One of the missions of this blog is to help physical therapists make better decisions diagnosing and treating your patients.
Physical therapists aim to be doctor-level decision makers but what are the differences in how physicians and physical therapists decide?
Are there similarities, too?
What are they?
This chart shows the process physicians use to decide which Evaluation and Management (E/M) code to bill.
There are three components to the physician encounter used in decision-making:
- Medical Decision Making
History is composed of...
- History of Present Illness
- et al...
So far, you and I do this every day, right?
The examination focuses on Body Areas and Organ Systems - the more the physician examines the higher she can code.
Physical therapists usually examine back (spine), extremities, neck, maybe the abdominal body areas.
We examine 'cardio', 'musculo', skin, 'neuro', 'resp' and constitutional organ systems.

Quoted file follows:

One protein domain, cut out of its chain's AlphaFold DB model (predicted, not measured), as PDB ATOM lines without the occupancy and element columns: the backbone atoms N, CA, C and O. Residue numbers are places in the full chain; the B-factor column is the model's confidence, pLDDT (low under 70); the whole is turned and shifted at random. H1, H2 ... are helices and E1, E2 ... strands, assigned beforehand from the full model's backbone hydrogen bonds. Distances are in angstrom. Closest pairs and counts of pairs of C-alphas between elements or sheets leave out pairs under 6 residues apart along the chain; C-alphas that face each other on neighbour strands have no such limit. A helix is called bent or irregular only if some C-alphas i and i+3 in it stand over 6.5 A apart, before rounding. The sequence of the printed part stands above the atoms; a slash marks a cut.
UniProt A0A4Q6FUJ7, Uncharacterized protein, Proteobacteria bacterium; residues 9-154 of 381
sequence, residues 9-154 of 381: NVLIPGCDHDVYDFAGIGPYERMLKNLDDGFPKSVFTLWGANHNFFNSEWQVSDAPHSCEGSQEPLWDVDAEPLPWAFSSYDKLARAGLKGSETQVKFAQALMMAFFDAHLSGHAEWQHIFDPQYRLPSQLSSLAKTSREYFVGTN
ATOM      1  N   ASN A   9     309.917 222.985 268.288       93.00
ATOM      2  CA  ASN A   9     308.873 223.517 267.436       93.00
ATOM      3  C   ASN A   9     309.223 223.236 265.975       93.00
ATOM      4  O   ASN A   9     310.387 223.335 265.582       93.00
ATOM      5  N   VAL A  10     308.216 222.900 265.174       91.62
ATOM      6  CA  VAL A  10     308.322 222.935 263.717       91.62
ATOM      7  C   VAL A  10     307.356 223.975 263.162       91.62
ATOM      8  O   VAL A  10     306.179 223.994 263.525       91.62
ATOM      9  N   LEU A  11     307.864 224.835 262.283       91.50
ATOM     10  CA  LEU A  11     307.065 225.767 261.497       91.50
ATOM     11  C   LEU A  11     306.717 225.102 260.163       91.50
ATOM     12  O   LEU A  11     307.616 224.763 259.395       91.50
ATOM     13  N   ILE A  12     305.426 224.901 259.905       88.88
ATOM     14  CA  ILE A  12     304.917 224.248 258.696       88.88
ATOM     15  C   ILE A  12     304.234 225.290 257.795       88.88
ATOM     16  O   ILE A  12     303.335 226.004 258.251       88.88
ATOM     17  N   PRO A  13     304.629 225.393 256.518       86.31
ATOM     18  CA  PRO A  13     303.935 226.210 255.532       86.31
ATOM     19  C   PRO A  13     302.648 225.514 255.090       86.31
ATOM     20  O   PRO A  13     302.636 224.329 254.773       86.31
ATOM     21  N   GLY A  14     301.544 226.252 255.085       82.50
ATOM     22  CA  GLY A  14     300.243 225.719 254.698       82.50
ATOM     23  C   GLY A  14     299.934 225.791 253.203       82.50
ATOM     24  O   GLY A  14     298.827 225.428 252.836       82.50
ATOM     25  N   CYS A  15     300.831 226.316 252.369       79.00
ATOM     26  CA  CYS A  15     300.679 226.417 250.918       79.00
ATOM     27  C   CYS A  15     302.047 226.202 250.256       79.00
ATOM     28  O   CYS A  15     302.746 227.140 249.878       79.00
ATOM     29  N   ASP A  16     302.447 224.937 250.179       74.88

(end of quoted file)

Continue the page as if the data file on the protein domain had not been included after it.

Physicians examine more areas and systems than do physical therapists and can perform 'detailed' or 'comprehensive' examinations in this part of the process.
Medical Decision Making
Three 'grids'are presented:
- Number of diagnoses or treatment options
- Amount and/or complexity of data reviewed
- Risk of complications and/or morbidity or mortality
I used a 'typical' physical therapy LBP patient and went through the process - answering the questions physicians have to answer for each new (or established) patient.
|Medical Decision Making||Moderately complex|
Additionally, 'face-to-face time' may be used to determine the level of service.
Take Home Message
Many physical therapy lumbar evaluations may qualify for a Level 3 or 4 E/M code, if physical therapists were allowed to bill like physicians.
Take a look for yourself - do you make doctor-level decisions?